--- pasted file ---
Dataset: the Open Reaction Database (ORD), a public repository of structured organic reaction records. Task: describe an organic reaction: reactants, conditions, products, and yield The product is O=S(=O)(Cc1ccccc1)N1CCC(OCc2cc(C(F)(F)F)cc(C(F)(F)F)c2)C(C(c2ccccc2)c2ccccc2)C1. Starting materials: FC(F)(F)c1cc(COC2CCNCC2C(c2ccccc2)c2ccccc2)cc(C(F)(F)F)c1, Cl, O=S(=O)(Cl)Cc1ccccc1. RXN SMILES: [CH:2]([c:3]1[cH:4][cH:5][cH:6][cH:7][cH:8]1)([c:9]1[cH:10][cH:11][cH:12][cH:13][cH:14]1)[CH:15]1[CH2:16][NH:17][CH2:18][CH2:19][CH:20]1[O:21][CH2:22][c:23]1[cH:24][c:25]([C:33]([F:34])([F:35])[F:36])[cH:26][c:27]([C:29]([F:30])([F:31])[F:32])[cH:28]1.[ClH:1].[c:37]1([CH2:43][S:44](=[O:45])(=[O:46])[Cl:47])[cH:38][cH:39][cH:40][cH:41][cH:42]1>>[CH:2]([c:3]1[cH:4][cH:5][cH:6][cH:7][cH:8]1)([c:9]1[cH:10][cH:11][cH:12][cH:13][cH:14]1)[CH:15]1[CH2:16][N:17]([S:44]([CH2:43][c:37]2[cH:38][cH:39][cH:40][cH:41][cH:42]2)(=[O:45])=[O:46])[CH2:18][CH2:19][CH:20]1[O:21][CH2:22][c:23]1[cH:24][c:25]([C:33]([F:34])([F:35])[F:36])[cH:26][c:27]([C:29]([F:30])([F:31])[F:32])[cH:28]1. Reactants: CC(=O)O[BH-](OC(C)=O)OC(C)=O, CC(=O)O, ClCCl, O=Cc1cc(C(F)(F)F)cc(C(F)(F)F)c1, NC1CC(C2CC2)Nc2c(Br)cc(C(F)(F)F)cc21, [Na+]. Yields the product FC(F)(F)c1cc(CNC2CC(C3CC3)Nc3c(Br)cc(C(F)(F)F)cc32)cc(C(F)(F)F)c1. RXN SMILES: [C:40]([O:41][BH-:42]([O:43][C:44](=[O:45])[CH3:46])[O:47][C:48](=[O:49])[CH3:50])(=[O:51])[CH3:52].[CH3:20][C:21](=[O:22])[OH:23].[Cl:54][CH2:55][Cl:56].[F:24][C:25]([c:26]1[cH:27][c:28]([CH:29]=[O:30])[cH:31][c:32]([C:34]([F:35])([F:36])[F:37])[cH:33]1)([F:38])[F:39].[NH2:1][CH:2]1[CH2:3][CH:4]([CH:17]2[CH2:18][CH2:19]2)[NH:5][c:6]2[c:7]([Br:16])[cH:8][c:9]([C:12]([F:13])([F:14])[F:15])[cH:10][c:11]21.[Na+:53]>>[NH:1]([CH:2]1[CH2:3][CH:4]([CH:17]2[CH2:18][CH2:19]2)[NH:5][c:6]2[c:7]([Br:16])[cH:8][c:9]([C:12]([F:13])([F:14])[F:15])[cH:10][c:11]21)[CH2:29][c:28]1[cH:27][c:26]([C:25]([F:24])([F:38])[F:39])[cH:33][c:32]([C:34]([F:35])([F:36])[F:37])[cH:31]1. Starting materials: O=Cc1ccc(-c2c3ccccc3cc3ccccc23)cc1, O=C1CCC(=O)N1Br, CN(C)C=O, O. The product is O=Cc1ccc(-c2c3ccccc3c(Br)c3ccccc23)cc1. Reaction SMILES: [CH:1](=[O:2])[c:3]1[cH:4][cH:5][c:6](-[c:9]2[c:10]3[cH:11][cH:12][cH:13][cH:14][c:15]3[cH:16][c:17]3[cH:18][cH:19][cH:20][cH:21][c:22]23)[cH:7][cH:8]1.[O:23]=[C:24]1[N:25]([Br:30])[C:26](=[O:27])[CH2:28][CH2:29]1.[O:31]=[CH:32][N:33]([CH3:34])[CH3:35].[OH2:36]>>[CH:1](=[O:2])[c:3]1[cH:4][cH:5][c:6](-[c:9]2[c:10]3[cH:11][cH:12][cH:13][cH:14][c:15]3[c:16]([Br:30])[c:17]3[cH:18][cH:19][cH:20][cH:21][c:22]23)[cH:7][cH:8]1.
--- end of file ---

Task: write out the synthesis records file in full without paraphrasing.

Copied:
Dataset: the Open Reaction Database (ORD), a public repository of structured organic reaction records. Task: describe an organic reaction: reactants, conditions, products, and yield The product is O=S(=O)(Cc1ccccc1)N1CCC(OCc2cc(C(F)(F)F)cc(C(F)(F)F)c2)C(C(c2ccccc2)c2ccccc2)C1. Starting materials: FC(F)(F)c1cc(COC2CCNCC2C(c2ccccc2)c2ccccc2)cc(C(F)(F)F)c1, Cl, O=S(=O)(Cl)Cc1ccccc1. RXN SMILES: [CH:2]([c:3]1[cH:4][cH:5][cH:6][cH:7][cH:8]1)([c:9]1[cH:10][cH:11][cH:12][cH:13][cH:14]1)[CH:15]1[CH2:16][NH:17][CH2:18][CH2:19][CH:20]1[O:21][CH2:22][c:23]1[cH:24][c:25]([C:33]([F:34])([F:35])[F:36])[cH:26][c:27]([C:29]([F:30])([F:31])[F:32])[cH:28]1.[ClH:1].[c:37]1([CH2:43][S:44](=[O:45])(=[O:46])[Cl:47])[cH:38][cH:39][cH:40][cH:41][cH:42]1>>[CH:2]([c:3]1[cH:4][cH:5][cH:6][cH:7][cH:8]1)([c:9]1[cH:10][cH:11][cH:12][cH:13][cH:14]1)[CH:15]1[CH2:16][N:17]([S:44]([CH2:43][c:37]2[cH:38][cH:39][cH:40][cH:41][cH:42]2)(=[O:45])=[O:46])[CH2:18][CH2:19][CH:20]1[O:21][CH2:22][c:23]1[cH:24][c:25]([C:33]([F:34])([F:35])[F:36])[cH:26][c:27]([C:29]([F:30])([F:31])[F:32])[cH:28]1. Reactants: CC(=O)O[BH-](OC(C)=O)OC(C)=O, CC(=O)O, ClCCl, O=Cc1cc(C(F)(F)F)cc(C(F)(F)F)c1, NC1CC(C2CC2)Nc2c(Br)cc(C(F)(F)F)cc21, [Na+]. Yields the product FC(F)(F)c1cc(CNC2CC(C3CC3)Nc3c(Br)cc(C(F)(F)F)cc32)cc(C(F)(F)F)c1. RXN SMILES: [C:40]([O:41][BH-:42]([O:43][C:44](=[O:45])[CH3:46])[O:47][C:48](=[O:49])[CH3:50])(=[O:51])[CH3:52].[CH3:20][C:21](=[O:22])[OH:23].[Cl:54][CH2:55][Cl:56].[F:24][C:25]([c:26]1[cH:27][c:28]([CH:29]=[O:30])[cH:31][c:32]([C:34]([F:35])([F:36])[F:37])[cH:33]1)([F:38])[F:39].[NH2:1][CH:2]1[CH2:3][CH:4]([CH:17]2[CH2:18][CH2:19]2)[NH:5][c:6]2[c:7]([Br:16])[cH:8][c:9]([C:12]([F:13])([F:14])[F:15])[cH:10][c:11]21.[Na+:53]>>[NH:1]([CH:2]1[CH2:3][CH:4]([CH:17]2[CH2:18][CH2:19]2)[NH:5][c:6]2[c:7]([Br:16])[cH:8][c:9]([C:12]([F:13])([F:14])[F:15])[cH:10][c:11]21)[CH2:29][c:28]1[cH:27][c:26]([C:25]([F:24])([F:38])[F:39])[cH:33][c:32]([C:34]([F:35])([F:36])[F:37])[cH:31]1. Starting materials: O=Cc1ccc(-c2c3ccccc3cc3ccccc23)cc1, O=C1CCC(=O)N1Br, CN(C)C=O, O. The product is O=Cc1ccc(-c2c3ccccc3c(Br)c3ccccc23)cc1. Reaction SMILES: [CH:1](=[O:2])[c:3]1[cH:4][cH:5][c:6](-[c:9]2[c:10]3[cH:11][cH:12][cH:13][cH:14][c:15]3[cH:16][c:17]3[cH:18][cH:19][cH:20][cH:21][c:22]23)[cH:7][cH:8]1.[O:23]=[C:24]1[N:25]([Br:30])[C:26](=[O:27])[CH2:28][CH2:29]1.[O:31]=[CH:32][N:33]([CH3:34])[CH3:35].[OH2:36]>>[CH:1](=[O:2])[c:3]1[cH:4][cH:5][c:6](-[c:9]2[c:10]3[cH:11][cH:12][cH:13][cH:14][c:15]3[c:16]([Br:30])[c:17]3[cH:18][cH:19][cH:20][cH:21][c:22]23)[cH:7][cH:8]1.